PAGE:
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RCN calls for social care nurses to be protected from workplace abuse

Social care nurses must be protected from workplace abuse and be enabled to report incidents, near misses or concerns candidly, a report into the nurse workforce exodus has said.

The Royal College of Nursing report Valuing Nursing in the UK – Staffing for Safe and Effective Care report sets out the issues contributing to the poor retention of nursing staff, the reasons why they’re leaving, and calls for immediate action from the UK governments.

In social care, there is a lack of official programmes of support for nurses, meaning that the opportunity is limited for staff to feel safe and confident to speak up about workplace concerns. “This is compounded in social care where many registered nurses work in isolation, without ready access to support or mentorship,” the report concludes. It says if staff are limited in their ability to speak up about their concerns, it is likely that the organisation is not actively learning and improving. This puts the organisation at risk of a negative workplace culture, which in turn has implications for both retention and the delivery of safe and effective care.  

Other issues particularly relevant to social care is the use of debt bondage where migrant workers have borrowed money to take up employment in the UK and the use of excessive deductions from wages for subsistence costs such as food and rent.

The code of practice for the international recruitment of health and social care personnel sets out the policy for international recruitment in the UK and includes principles on the use of repayment clauses. However, this is not a legally binding instrument.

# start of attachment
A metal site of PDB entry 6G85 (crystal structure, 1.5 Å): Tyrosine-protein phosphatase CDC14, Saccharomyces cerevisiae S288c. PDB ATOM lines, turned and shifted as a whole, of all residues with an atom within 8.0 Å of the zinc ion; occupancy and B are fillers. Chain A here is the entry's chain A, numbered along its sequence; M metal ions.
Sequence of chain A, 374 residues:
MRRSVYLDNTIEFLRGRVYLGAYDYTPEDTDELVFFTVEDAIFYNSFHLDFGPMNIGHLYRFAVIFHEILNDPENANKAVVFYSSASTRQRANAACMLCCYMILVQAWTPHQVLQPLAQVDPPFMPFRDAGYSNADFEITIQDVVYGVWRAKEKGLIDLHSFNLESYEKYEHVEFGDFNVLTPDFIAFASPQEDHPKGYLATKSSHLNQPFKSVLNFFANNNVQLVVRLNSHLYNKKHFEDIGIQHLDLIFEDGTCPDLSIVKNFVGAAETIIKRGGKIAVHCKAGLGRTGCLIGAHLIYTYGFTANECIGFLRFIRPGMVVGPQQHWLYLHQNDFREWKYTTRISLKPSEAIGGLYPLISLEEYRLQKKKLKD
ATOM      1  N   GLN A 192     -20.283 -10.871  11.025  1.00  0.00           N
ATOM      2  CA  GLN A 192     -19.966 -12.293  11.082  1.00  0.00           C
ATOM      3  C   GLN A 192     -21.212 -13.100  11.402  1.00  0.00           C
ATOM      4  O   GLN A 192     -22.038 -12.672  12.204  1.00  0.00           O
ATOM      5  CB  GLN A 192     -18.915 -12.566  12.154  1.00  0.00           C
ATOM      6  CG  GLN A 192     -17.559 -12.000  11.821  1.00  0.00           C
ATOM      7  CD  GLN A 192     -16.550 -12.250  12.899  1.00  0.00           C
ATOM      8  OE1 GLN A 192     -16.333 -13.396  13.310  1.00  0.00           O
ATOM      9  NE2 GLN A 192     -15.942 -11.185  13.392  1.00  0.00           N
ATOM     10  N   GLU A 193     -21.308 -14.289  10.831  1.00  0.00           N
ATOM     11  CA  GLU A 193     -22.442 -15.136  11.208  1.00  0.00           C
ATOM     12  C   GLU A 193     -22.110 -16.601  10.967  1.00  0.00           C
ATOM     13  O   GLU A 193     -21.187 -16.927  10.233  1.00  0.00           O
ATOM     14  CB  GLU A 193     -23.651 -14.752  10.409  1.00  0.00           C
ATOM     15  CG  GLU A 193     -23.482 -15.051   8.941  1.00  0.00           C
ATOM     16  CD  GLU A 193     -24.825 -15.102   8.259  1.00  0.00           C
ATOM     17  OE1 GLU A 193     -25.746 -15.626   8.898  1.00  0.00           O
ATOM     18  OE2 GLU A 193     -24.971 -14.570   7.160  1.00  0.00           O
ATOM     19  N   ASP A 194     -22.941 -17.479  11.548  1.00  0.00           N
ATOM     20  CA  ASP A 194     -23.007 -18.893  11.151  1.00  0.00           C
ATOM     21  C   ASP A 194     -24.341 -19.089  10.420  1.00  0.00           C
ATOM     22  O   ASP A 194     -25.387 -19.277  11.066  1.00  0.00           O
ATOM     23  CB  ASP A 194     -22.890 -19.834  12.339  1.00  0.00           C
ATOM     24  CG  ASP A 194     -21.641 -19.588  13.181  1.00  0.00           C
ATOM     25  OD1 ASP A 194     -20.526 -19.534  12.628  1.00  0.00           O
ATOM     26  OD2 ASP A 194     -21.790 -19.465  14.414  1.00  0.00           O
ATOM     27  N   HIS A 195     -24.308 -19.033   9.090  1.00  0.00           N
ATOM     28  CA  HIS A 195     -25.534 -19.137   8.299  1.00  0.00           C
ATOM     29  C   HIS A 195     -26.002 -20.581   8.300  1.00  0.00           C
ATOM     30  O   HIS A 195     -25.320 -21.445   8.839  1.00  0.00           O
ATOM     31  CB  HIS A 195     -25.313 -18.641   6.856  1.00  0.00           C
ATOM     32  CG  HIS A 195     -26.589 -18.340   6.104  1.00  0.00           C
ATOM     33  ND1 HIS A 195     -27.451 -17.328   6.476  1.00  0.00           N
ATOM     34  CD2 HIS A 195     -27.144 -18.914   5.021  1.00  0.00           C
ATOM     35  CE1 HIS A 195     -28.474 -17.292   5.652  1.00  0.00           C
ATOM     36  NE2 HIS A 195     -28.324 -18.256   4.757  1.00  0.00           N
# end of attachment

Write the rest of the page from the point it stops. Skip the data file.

The report shows that between 2018 and 2022, nearly 43,000 people aged 21 to 50 left the Nursing and Midwifery Council (NMC) register. It also finds the number of people leaving the NMC register increased by 9 per cent from 2020-21 on the previous year and increased by a further 3 per cent in 2022.

The RCN blames years of underfunding – including a decade of real-terms pay cuts – for the exodus and is calling for an immediate, substantial pay rise for nursing staff.

Further demands include: 

  • delivering fully funded health and care workforce plans 
  • publishing independently verifiable assessments of health and care nursing workforce requirements to meet the needs of the population and address health inequalities
  • ensuring there is accountability for nursing workforce planning and supply in law. 

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